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Posts by asdasd

Ha! That's a good point. That graph has to be from the future.
Theres a graph with this piece which disproves all that.
It's charged to the people who pay. The value added is the IP.The cost to the advertiser is based on the number of people who view. Or click. The value -- the word I use rather than cost - is added when people view or click the advertisement. Where the viewers are doesnt matter because what's driving viewers is the Website, what's on it, and the intellectual property which drives them there. Top Gear or search results, don't matter.Corporation tax is taxed where value is...
The Eye-Watch will save us.
So to be clear.   BBC America produces content.  The content and the IP is generated in the UK. The parent company is BBC UK. A sales team will, however,  be where the customers are. ( see: http://advertising.bbcworldwide.com/home/advertisewithus/bbc-platforms/bbc-america)   Who pays the corporation tax? Answer: BBC UK.   There is no other way, and to me it isn't that confusing. Governments in the consumer countries can get the sales tax or VAT.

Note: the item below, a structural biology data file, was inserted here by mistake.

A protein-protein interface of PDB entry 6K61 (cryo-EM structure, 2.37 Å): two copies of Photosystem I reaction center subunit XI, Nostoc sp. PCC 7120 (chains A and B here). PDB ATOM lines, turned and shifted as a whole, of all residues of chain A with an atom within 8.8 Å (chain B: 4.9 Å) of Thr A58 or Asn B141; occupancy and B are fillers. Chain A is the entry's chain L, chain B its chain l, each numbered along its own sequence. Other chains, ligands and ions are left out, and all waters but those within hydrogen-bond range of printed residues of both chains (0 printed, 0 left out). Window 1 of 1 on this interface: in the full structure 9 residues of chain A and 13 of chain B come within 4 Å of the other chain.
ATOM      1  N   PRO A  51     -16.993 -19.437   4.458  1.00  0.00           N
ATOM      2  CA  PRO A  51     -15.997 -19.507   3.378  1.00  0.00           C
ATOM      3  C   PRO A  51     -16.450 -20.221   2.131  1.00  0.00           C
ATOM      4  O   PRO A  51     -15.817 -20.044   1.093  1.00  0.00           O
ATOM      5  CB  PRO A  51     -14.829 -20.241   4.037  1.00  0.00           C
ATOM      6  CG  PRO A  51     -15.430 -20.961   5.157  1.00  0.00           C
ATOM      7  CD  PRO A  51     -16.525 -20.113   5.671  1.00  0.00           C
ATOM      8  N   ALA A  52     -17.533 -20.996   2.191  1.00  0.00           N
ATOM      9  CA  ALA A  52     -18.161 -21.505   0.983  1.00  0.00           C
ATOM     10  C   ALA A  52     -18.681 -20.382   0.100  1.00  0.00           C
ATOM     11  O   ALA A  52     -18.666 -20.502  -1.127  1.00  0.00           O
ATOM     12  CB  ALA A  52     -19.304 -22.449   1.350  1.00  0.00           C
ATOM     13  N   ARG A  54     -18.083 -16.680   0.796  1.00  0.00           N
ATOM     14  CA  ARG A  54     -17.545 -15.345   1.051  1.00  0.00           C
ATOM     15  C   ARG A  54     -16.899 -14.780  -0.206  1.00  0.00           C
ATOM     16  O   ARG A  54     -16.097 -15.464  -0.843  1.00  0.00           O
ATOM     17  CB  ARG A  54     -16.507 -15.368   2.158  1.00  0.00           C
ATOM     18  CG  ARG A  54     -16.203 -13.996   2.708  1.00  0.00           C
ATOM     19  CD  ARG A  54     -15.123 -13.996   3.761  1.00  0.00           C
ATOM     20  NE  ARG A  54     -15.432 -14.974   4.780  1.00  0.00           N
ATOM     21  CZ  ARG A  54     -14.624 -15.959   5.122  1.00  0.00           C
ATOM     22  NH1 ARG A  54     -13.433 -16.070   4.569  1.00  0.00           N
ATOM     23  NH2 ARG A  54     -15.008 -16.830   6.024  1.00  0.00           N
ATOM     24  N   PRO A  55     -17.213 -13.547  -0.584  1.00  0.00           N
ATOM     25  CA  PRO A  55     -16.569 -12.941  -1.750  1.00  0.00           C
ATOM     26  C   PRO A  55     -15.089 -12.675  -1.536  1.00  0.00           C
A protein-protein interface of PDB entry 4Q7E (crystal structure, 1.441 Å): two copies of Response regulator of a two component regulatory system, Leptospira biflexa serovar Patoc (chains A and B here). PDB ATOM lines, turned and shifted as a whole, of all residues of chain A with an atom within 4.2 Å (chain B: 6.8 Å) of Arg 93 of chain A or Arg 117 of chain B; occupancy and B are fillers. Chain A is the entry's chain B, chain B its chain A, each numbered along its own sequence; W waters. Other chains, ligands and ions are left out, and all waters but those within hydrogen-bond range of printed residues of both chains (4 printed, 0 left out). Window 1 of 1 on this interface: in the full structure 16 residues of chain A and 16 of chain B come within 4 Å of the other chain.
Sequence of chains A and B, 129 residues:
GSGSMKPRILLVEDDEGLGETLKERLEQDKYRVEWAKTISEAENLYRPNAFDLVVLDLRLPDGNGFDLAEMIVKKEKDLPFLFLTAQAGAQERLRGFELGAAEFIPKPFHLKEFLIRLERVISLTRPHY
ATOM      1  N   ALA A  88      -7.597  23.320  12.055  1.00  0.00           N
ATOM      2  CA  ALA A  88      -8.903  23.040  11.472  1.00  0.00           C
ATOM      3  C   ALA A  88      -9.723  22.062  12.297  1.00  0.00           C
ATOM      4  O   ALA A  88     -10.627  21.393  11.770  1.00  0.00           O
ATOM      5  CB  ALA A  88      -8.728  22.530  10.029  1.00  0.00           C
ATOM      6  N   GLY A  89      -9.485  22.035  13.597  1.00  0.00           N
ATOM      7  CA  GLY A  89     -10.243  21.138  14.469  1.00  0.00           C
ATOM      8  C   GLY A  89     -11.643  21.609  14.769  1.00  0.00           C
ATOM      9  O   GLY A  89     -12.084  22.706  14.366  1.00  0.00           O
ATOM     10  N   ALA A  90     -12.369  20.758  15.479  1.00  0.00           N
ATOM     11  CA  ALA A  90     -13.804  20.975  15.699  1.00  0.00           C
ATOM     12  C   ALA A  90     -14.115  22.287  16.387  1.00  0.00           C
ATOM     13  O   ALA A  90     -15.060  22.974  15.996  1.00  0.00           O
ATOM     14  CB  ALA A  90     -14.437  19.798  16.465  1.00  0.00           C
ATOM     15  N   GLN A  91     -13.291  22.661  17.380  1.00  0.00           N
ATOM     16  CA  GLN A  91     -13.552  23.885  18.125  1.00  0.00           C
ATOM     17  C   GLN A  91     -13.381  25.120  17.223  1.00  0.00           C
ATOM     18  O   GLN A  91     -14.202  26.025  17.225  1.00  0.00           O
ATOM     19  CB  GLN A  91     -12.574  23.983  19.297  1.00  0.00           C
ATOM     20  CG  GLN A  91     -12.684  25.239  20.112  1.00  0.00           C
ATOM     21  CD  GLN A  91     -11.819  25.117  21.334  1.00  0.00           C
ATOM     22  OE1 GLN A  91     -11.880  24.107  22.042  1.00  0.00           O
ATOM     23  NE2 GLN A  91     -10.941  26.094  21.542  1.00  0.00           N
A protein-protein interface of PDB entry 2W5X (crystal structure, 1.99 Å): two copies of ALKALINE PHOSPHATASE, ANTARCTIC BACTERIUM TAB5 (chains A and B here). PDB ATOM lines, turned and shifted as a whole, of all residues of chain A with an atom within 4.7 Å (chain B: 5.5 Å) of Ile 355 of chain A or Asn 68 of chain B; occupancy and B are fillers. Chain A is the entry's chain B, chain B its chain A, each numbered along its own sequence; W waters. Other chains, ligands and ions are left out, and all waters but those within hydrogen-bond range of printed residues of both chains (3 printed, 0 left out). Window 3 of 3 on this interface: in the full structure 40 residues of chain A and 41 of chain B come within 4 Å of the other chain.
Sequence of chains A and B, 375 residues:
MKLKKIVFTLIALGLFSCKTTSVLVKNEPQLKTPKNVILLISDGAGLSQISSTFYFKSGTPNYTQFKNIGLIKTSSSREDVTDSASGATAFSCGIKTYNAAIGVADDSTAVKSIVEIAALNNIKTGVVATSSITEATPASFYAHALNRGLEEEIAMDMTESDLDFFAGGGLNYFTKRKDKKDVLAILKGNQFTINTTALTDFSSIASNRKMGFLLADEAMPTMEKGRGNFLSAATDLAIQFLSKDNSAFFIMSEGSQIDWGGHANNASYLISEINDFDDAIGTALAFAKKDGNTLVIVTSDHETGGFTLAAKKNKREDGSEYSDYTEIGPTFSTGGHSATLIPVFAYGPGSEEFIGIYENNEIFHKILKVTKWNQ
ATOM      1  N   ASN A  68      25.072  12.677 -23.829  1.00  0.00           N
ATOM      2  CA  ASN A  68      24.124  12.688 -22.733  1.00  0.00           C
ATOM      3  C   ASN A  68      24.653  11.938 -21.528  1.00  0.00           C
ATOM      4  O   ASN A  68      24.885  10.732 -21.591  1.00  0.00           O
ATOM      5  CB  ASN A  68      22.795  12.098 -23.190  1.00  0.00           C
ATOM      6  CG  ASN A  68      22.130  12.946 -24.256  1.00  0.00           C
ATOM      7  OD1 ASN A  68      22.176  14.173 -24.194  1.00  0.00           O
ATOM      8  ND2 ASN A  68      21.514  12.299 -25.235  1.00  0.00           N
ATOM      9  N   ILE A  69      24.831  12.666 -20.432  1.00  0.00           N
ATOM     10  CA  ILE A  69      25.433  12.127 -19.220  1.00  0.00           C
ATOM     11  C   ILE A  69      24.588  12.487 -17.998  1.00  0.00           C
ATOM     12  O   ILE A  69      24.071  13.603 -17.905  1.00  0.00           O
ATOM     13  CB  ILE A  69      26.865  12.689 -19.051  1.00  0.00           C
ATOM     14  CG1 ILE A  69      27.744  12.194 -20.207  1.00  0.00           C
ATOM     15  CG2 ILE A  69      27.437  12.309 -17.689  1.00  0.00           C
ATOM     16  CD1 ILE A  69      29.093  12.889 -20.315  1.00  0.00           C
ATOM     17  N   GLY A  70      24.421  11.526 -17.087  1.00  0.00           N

Again you are missing where the revenue is really created and when. The sales team isn't generating revenue, the pay per view or pay per click is. 
I doubt if they lied. The presence of the sales teams is largely meaningless, most paying users of google just find it online and fill in a form specifying what they want for keywords, or what add they want to appear and where. And nothing is stopping that team moving to Ireland, and bringing their phones, getting familiar with RyanAir or both.  When is revenue really generated by Google? It is when a user clicks on a pay per click, or eyeballs a pay per view. That's based...
If Apple seriously thinks this is flawed, it should sue.
Like Windows, Apple is an agent. You pay them as the distribution agent their 30%. the presence of Google salesmen doesn't prove much, presumably British web services have sales teams abroad. The UK drives a lot of content on the Web.
 The way to tax companies doing business in your market is ( from 2015) to use VAT. Which is probably a lot more than the profit for many retailers, since very few are making net profit per sale of 20%. What makes no sense is taxing corporation tax for a non-resident company. Starbucks is taking the piss a bit, as it is clearly transfer pricing, since it is clearly brewing coffee in the UK. However most companies mentioned by the economically illiterate British Press are...
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